A bit surprised that nitrates were still higher in the tank on cleaning day, at 40ppm. Plants look good though. Is it because I took out so much hornwort and the watersprite last week? Because a fish was ill, or have I lost a snail. I can only see two of my three nerites.

08 July 2017

evergreen?

Look at this. Tiny seedling I thought was a cosmos, turns out it is a baby evergreen. One of the seeds collected off a shrub in my mother's yard seven years ago sprouted. I just don't know if it is an ornamental cedar or a cypress. Maybe I can get it to grow big enough to find out.

07 July 2017

redo

So I went ahead with it. Deep-cleaned the substrate with gravel vac and did a bit of rescape on the left side, where I removed the driftwood. It was nasty.  Clouds and clouds of black mulm came out, the substrate had an ugly grey look, and I found guess what, tons of broken bits of trumpet snail shells. So yeah, they are all dead. Good news is my sun thorn nerite showed up again, and it's alive. I saved the buces off the driftwood, they're now planted in the substrate. Also the small baby anubias barteri is now on a stone- the original rhizome piece it had grown from rotted away to mush.  Fissidens a loss- all brown and black with algae I couldn't save it. Underside of the wood had thick areas of white fungus and strings of black mold, ugh. Probably from the dead snails...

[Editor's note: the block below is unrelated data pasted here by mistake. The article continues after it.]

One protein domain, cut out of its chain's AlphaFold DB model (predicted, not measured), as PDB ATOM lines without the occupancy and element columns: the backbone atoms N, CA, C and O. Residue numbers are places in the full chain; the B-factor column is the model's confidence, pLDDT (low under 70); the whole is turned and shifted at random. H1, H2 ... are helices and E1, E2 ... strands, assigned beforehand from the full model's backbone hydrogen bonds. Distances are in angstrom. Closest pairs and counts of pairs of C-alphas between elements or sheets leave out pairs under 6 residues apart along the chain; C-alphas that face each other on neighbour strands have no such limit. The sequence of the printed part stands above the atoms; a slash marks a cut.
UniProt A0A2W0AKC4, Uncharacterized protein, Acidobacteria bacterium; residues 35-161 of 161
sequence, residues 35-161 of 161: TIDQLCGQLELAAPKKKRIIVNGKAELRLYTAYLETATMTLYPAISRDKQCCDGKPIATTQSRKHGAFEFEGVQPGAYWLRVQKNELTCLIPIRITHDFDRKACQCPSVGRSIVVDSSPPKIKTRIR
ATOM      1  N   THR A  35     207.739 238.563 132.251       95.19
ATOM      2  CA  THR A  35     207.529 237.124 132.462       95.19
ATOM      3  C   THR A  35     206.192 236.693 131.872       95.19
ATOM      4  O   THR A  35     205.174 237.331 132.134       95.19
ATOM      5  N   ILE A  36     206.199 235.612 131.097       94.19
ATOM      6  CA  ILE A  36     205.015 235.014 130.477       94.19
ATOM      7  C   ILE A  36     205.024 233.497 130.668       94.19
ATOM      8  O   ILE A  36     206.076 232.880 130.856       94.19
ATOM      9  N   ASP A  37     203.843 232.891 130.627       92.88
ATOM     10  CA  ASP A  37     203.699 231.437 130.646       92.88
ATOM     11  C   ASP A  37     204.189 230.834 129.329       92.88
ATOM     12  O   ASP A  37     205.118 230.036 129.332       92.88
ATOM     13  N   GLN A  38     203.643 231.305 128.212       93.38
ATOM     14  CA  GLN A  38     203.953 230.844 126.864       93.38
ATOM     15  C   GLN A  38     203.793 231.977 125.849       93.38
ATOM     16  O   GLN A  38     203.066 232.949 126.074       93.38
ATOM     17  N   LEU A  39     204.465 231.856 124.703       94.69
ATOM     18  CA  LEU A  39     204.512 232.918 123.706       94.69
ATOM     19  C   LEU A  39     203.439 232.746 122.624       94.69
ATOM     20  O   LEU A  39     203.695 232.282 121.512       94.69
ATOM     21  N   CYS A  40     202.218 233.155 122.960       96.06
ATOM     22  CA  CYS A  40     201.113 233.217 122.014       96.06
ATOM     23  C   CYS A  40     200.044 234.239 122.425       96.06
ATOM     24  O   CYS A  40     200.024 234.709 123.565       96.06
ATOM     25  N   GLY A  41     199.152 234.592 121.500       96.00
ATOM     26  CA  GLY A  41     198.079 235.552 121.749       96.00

I had to refill the tank twice and siphon out to get it clean enough, and then did two or three fifty percent wc. Ammonia spiked to 2ppm. After the extra wcs still too high. Samblu and the nerite snail spent the day in one of my plastic fish bins, with a handful of substrate (rinsed well in tank water) the sponge filter running and the java fern skull cave to hide under. After cleaning half the gravel bed in the tank, I put the skull piece back in to figure out where to replant everything, and the filter too, to help clear the water column. So dropped a fake plant into the bin to give the betta some shelter meanwhile, and he had all the spirodela polyrhiza floaters on top, too. He didn't seem too stressed, ate a small katydid and two leafhoppers I caught outside (the yard plants got lots of fish water that day!)